Ryan Lambert is a Puck Daddy columnist. His email is here and his Twitter is here .

  • What We Learned: What is Cam Talbot actually worth?

    Ryan Lambert at Puck Daddy 7 days ago

    (Hello, this is a feature that will run through the entire season and aims to recap the weekend’s events and boils those events down to one admittedly superficial fact or stupid opinion about each team. Feel free to complain about it.

    The New York Rangers have made it quite clear that, due in large part to their current cap crunch, the bidding is open on backup goaltender Cam Talbot.

    At first blush, it seems like acquiring Talbot would be a good move, and the rumors are flying that as many as six or seven teams have an interest in acquiring his services. Certainly, his only two seasons at the NHL level — playing as a backup/injury fill-in for Henrik Lundqvist — seem to portend that he's capable of being an NHL starter, but that comes with the caveat that we have very little information about what Talbot can actually do at the NHL level (he has only faced a little fewer than 3,350 shots) over 57 career games.

    But the numbers wouldn't have predicted that this would end up being the case; in fact, what he's done over his entire career actually puts Talbot to shame:

    But basically, it's a good time to be in the market for a potential starting goalie.

    What We Learned

    Wow.

  • Let's talk about offer sheets (Trending Topics)

    Ryan Lambert at Puck Daddy 10 days ago

    With the salary cap either barely rising, holding steady, or maybe even falling a bit, the buzzards are already circling.

    Several teams — successful teams — are facing cap issues, and all of them have restricted free agents to re-sign. As such, fans of many cash-strapped teams and pundits alike are wringing their hands in glee over the possibility of weaker teams acquiring young, tantalizing talent for the price of the money on the deal and a few draft picks. It's the same every summer, of course, because you always have a wish list on hand and it's a sexy, swashbuckling idea.

    “You just swoop in and get the guy you want.”

    But we all say that every summer knowing that these offer sheets are rare. In the salary cap era, only eight have actually been signed (we don't know if, say, P.K. Subban was advanced one but didn't sign it, because that kind of thing doesn't get publicized) and only three of those have come since 2010. The reason it seems we're getting so worked up about it now is the quality of guys who look like they could be available.

    MORE FROM YAHOO HOCKEY:

  • Puck Daddy Power Rankings: Corey Crawford truthers, Glendale, NHL Awards

    Ryan Lambert at Puck Daddy 12 days ago

    [Author's note: Power rankings are usually three things: Bad, wrong, and boring. You typically know just as well as the authors which teams won what games against who and what it all means, so our moving the Red Wings up four spots or whatever really doesn't tell you anything you didn't know. Who's hot, who's not, who cares? For this reason, we're doing a power ranking of things that are usually not teams. You'll see what I mean.]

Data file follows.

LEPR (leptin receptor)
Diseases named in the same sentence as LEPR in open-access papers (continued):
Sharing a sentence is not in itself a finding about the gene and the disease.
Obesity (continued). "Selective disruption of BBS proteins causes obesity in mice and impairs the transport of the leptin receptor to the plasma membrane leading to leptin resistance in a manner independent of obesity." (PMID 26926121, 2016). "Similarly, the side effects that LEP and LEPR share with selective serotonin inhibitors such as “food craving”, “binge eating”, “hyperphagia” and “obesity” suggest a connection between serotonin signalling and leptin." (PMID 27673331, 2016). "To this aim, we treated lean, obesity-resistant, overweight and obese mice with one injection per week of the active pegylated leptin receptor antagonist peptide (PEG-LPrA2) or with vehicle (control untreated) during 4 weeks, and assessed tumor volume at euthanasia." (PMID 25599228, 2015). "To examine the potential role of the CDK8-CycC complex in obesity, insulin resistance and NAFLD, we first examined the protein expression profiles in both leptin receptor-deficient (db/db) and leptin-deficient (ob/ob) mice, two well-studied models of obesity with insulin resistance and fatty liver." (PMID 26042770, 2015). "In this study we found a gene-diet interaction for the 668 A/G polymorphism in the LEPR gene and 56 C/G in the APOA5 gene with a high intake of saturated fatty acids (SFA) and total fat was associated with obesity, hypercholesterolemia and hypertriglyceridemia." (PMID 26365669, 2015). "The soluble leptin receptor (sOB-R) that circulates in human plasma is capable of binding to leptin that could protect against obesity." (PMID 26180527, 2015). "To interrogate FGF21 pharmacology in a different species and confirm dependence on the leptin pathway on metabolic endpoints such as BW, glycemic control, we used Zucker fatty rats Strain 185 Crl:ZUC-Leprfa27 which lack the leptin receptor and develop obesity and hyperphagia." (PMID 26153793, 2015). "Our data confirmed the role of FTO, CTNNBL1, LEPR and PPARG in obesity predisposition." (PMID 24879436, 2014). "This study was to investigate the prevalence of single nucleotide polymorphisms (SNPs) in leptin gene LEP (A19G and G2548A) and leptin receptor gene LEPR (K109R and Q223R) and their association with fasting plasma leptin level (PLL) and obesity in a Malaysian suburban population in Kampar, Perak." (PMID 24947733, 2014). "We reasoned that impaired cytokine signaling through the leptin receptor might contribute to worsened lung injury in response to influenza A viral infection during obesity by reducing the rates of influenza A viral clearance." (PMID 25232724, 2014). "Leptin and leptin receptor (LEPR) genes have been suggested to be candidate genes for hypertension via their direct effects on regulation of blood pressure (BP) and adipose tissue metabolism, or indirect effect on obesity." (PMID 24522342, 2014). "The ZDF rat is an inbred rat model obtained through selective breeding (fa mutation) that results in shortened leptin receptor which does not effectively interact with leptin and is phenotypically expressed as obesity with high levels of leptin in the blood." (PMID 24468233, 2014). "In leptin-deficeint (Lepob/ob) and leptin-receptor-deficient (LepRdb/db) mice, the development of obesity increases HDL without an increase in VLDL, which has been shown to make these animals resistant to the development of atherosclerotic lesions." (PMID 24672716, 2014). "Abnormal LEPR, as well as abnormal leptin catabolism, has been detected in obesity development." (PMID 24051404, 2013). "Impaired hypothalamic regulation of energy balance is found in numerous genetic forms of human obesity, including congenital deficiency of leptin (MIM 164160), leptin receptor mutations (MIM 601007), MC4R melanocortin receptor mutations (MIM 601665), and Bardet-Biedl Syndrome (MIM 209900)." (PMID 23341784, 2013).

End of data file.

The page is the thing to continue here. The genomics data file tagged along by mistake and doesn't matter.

8. Ben Bishop's injury (again)

    Turns out he tore his groin in Game 2 and played on anyway. He had a .939 save percentage in Games 4-6.

    So here's a question: Do groins actually matter? I'll hang up and take your answer off-air.

    7. Corey Crawford truthers

    Can we please can it with the Chris Osgood comparisons for this guy? Osgood was basically always a poor goaltender who happened to be on one of the greatest pre-salary cap assemblages of talent ever, and he actively hurt them even if it wasn't apparent. Put another way, the Red Wings probably would have won more Cups if they'd employed anyone but Chris Osgood. For his entire career, his save percentage is a point or two below league-average.

    6. Glendale

  • Why clutch players are a complete illusion (Trending Topics)

    Ryan Lambert at Puck Daddy 13 days ago

    At this point, the Chicago dynasty has proven time and again that it simply Knows How To Win .

    This is a team that is battle-tested and always comes out on top no matter how good the opponent. When chips are down, you can count on Chicago to win.

    (Except when they don't, like 2014, 2012 and 2011.) 

    There's a lot of hero-making that goes on this time of year, and no wonder. Guys lift up a big, shiny trophy three times in six years in the cap era — or hell, any era — and you say, “There go some Real Winners.” That's why so many second-pairing defensemen from those great Montreal teams are in the Hall of Fame. That's why Chris Osgood has any semblance of a chance at making it there too, and next year he won't be going up against Dominik Hasek. Win a Cup and you're a Winner, and that's something that follows you for the rest of your career and beyond.

    That's right: A roster full of mega-talents.

    And yet, there's more to winning than having the talent to do it. (Ask the Sharks.) They also have to be deployed expertly by their coach, and again, that's where Joel Quenneville really earns his paycheck.

    MORE FROM YAHOO HOCKEY

     

  • What We Learned: Best Stanley Cup Final in recent memory?

    Ryan Lambert at Puck Daddy 14 days ago

    (Hello, this is a feature that will run through the entire season and aims to recap the weekend ’ s events and boils those events down to one admittedly superficial fact or stupid opinion about each team. Feel free to complain about it.)  

    There is a lot of reason to praise the level of hockey seen over the five games of this year’s Stanley Cup Final. That’s mainly because there’s so little separating the two teams.

    And this comes after two very good Conference Finals as well, which themselves were preceded by terminally boring opening rounds. Whattaya know: When good teams play each other, the results are entertaining. (Unless they’re playing deeply negative hockey.)

    But more than that, we’ve seen little besides ugly Stanley Cup Finals over the last few years. Lopsided affairs like Rangers/Kings last season, and both of the previous two only went six games as well. (It’s hard to have any patience for people who allege a given six-game series was close; in such a series, the losing team won two games out of six, and that would be reason for panic in the regular season.) Even Bruins/Canucks in 2011, which was decided seven games, featured blowouts of 8-1, 4-0, 5-2, and 4-0 again.